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Can I Afford This Job?

Money by Andrew MagillDear Reader,

Here is a quote job post I saw recently.

They are offering competitive salaries, benefits (vacation, medical, dental, vision), a 401k plan, as well as a fun collaborative working environment (catered food truck lunches, theme park outings, big charity events and more).

Sounds interesting right? If I am a Junior developer making squat or near squat, I am interested. However, if I am a Mid-range developer, Senior developer, or a System Architect – or if I am a developer with a family that depends on my salary and I have a minimum salary requirement – I’m conflicted.

Do I bother to apply? Are there other signals I can use to deduce whether this will be a waste of my time or not? What is “competitive salaries”? Who are they competing with? If they are competing with fast food restaurants, that’s going to be a different number than if they are competing with investment banking companies.

As a hiring manager you haven’t done your job. You have told me how great the job is, but you’ve not answered the question “Can I afford to take this job?”.

As my friend Sean Coats pointed out in the comments of “The secret to writing a job post to attract PHP developers”, salary is important when deciding whether to apply for a job.

Help developers pre-qualify themselves for your positions. Save yourself the time and aggravation of interviewing someone only to find that they can’t afford to take the job. Help developers answer the question “Can I afford this job?”. Put a salary range on your job post.

Until next time,
I <3 |<

Photo Credit: Money by Andrew Magill
Used under CC license

12 thoughts on “Can I Afford This Job?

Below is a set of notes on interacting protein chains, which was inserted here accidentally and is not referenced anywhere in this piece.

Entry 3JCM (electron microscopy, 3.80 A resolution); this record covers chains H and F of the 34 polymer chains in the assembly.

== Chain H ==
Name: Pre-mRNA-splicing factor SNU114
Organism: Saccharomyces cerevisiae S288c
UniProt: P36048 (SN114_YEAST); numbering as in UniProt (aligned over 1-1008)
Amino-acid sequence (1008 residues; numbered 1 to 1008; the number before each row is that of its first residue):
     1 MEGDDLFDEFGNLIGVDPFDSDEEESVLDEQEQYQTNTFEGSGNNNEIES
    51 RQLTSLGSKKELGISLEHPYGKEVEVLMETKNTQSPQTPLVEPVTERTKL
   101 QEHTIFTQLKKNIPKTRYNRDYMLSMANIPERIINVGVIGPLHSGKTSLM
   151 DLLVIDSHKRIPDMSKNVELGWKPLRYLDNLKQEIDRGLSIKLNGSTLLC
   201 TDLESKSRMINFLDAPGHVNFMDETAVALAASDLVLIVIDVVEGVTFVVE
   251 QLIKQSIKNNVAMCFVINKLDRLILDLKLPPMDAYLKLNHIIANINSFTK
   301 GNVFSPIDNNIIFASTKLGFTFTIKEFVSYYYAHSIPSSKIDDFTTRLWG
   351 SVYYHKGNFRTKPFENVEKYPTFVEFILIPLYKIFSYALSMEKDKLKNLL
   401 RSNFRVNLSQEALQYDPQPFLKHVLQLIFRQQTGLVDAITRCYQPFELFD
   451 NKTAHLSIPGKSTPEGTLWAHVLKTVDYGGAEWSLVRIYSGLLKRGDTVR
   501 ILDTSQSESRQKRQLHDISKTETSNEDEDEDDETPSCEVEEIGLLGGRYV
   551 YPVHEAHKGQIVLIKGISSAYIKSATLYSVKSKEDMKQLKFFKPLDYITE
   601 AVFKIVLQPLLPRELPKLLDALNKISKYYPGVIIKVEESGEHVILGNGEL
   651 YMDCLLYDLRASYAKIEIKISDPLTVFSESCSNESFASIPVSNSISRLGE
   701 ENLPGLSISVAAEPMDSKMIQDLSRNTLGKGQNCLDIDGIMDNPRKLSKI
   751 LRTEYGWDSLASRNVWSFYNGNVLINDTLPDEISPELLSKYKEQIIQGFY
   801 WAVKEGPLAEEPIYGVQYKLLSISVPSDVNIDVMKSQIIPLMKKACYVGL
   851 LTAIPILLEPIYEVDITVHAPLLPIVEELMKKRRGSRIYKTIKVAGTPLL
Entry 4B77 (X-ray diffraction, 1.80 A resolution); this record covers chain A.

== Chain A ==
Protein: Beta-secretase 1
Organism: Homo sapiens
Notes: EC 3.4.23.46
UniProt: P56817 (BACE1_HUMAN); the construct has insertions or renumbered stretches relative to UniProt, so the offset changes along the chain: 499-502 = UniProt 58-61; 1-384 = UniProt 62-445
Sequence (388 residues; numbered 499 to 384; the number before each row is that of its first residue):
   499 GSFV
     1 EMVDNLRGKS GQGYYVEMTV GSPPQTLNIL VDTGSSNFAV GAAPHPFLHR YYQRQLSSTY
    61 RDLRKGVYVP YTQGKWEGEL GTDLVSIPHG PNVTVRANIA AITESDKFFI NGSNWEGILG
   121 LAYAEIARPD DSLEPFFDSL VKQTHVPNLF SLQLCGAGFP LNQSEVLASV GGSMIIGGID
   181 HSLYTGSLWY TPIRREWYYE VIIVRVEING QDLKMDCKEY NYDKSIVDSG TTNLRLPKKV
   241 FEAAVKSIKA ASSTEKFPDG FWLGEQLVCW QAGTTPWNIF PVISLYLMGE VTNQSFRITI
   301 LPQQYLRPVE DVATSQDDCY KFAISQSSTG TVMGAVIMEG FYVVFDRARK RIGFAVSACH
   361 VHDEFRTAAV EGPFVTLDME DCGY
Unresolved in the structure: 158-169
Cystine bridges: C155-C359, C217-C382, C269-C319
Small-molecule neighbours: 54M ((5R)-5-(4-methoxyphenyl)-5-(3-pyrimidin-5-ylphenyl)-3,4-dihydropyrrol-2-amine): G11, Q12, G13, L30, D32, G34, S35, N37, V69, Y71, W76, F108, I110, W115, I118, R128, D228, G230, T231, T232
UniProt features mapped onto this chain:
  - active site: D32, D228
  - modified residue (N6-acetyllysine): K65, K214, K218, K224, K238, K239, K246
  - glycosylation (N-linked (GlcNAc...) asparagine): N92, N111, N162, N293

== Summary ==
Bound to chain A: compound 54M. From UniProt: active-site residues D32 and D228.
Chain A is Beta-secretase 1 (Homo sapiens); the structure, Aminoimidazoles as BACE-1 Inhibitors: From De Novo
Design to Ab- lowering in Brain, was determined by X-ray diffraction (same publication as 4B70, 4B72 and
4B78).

1. When you are jobless you may opt for any Job. But you will quit in a few months. As Sean Coats mentioned salary is a constraint for a person who have family and lots of stuffs to do with it.

    Once you joined the firm your colleagues are the one they talk. If you are rewarded more than the one you are giving to someone of same quality that will bring noise on both.

    That brings to a wonderful place, 2 jobs to fill :-) . Understand the reason why someone left try to learn from it than looking for new developers. Things are always great when you see from outside. The inside will worst as Heaven.

  2. I used to work for an online recruiting company and was surprised how many firms were squeamish about posting salaries. They were hoping to get that one low cost diamond that perfectly met all their needs and did not consider how much of their resources were spent on sorting out less qualified applicants.

  3. When i’ve been responsible for hiring in the past we did not include specific salary ranges on the position. Why? Because salary is really determined by YOU, not us. Organizations have an estimated range they’re looking at in terms of cost but for stellar candidates why wouldn’t we want to consider going 10, 20 or even 30% above our range?

    If we would list exact salary ranges, that could make a person immediately disqualify themselves. Any job posting I am responsible always directly states compensation dependent upon experience.

    Now there are reasons to disqualify yourself even without a specific salary range. If a post is for a mid level developer with 2 years of experience + a bachelors degree or equivalent experience and you have 15 years of job experience. Guess what? Your salary range is likely out of band. I would also make it clear what a job is not for, which most frequently was NOT FOR software architects. A qualified software architect has experience and commands a paygrade well above a senior level developer.

  4. So many of my conversations with recruiters would be significantly simpler if they paid attention to this. Not only are they often vague about the cash on the table but the location. I have had very exciting offers come up only to discover down the line that “close” to where I live really means can get there inside of a day. Anything over two hours each way needs to be able to also include overnight stays and that significantly impacts the cost/benefit consideration.

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